I think teaching sexual orientation was never thought of much back then but I also grew up with a gay cousin that was one year older than me. I never thought she was "different" or treated her any different than any of my other friends in school. I don't think she struggled with her sexuality through our high school years. She was a great friend to me and a riding buddy. But of course, kids growing up now might be different. I think adults tend to more judgmental and worried about things than most kids are. I was too busy thinking about getting my homework done so I could go riding.

I agree with Little Cow, good parenting can help kids make sense of it all.

#7 carlofab

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Posted 21 March 2012 - 10:24 AM

You folks have reassured my faith in humanity.

My only wish is that your views were more typical of "normal" people.

Edited by carlofab, 21 March 2012 - 10:29 AM.


#8 Kyra

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Posted 21 March 2012 - 10:24 AM

Honestly it needs done earlier these days. And it's sad but true. Kids are aware of sex(if not having it)terrifyingly early anymore.

I'm a nanny, and one of the kids I watch is a 10 year old girl. It shocks me how much she knows and how sexual she is. For instance the other day her and one of her friends wanted to give car washes for money. I said that was fine. Well I look outside 20 minutes later and her and her friend are booty dancing in bikini's clearly trying to use their bodies to get people to stop. I was horrified. Of course I put a stop to that right away, but the fact that kids do this kind of thing at that age is shocking. When I was her age I liked to run around barefoot in the woods playing indians.

So while I think it is early to start sex ed, it's much better to have informed kids than clueless kids having sex anyway.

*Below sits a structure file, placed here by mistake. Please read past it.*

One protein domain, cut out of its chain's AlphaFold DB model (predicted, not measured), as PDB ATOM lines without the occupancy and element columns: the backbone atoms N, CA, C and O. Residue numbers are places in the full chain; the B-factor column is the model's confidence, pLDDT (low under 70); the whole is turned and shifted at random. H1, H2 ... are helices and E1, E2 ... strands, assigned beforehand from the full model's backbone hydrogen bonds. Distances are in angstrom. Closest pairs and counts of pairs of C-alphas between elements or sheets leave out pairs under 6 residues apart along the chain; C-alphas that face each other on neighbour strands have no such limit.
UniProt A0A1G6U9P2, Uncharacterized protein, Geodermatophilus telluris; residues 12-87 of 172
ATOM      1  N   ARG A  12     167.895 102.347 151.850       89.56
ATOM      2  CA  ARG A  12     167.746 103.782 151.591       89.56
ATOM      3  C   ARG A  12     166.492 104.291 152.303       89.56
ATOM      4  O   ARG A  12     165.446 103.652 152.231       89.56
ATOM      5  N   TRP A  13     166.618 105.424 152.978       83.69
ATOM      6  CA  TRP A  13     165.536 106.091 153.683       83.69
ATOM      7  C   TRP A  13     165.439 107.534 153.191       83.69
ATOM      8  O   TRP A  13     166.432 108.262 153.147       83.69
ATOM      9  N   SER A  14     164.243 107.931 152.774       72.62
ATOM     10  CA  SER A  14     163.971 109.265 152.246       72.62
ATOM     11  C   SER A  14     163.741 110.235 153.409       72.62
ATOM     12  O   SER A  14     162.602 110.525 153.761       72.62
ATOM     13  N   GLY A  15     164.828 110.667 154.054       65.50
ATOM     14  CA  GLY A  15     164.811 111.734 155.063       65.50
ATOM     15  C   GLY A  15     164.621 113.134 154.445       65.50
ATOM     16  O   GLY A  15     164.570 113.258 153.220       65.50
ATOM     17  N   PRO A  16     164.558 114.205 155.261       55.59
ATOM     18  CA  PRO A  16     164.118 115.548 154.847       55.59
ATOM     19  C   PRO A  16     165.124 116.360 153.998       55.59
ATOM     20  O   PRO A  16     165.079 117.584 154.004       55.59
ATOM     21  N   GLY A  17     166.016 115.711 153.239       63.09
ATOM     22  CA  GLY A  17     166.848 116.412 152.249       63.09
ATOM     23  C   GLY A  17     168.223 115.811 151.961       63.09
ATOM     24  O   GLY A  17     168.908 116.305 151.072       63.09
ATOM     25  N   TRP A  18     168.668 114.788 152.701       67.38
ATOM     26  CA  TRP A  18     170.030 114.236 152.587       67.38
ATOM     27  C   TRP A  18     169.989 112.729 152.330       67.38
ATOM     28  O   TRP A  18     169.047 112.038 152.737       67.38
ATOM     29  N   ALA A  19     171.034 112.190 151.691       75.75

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#9 Ann Wheeler

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Posted 21 March 2012 - 01:57 PM

Thank-you for your input.yes it is unfortunate as Goldentoes stated......about the parents......
I also think when teaching it, it should include how to protect themselves , in case , in which the article doesn't say.

#10 BuddyRoo

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Posted 21 March 2012 - 03:26 PM

General sex ed started in 4th grade when I was in grade school. Sadly, not soon enough for some of the gals who were pregnant by then! OMG!

Not to be inappropriate but I have two girls in my life who have started by age 12. 5th grade. And their parents (I'm a step) didn't really see it coming. I did. I pushed for the talks because I saw the changes. I think a lot of parents don't want to consider the reality that their little babies are hitting puberty!

So I'm THANKFUL that schools are tackling it at that age. Frankly, might do better to do it even earlier at the rate kids are going now!
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#11 sammi87

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Posted 21 March 2012 - 03:33 PM

Buddy-agreed. I LAUGHED when the elementary school nurse was talking about "what to expect from the changes in our bodies". By 3rd grade (9 years old) I had a regular, heavy, period and larger breasts than my teacher. And I knew of at least 2 girls who were already pretty sexually experienced at that age.
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#12 -MudCloud Unlimited-

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Posted 21 March 2012 - 04:08 PM

Kids should definitely be starting to learn things early. Not all the details all at once, but we need to stop treating sex as a taboo, and open the lines of communication. Otherwise they hear misinformation from other kids (kids are way dirtier than the parents ever expect), like some boy telling a girl they wont get pregnant, if they have sex, its all fine, no worries. Or glamorized sex in the media, that sends a certain message about sex. How are they to know better if that's the only place they're hearing about it? This issue is coming up because parents are not taking care of it. They believe their children are innocent little angels long after that phase has passed.
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#13 wolfhaven

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Posted 21 March 2012 - 04:12 PM

Buddy-agreed. I LAUGHED when the elementary school nurse was talking about "what to expect from the changes in our bodies". By 3rd grade (9 years old) I had a regular, heavy, period and larger breasts than my teacher. And I knew of at least 2 girls who were already pretty sexually experienced at that age.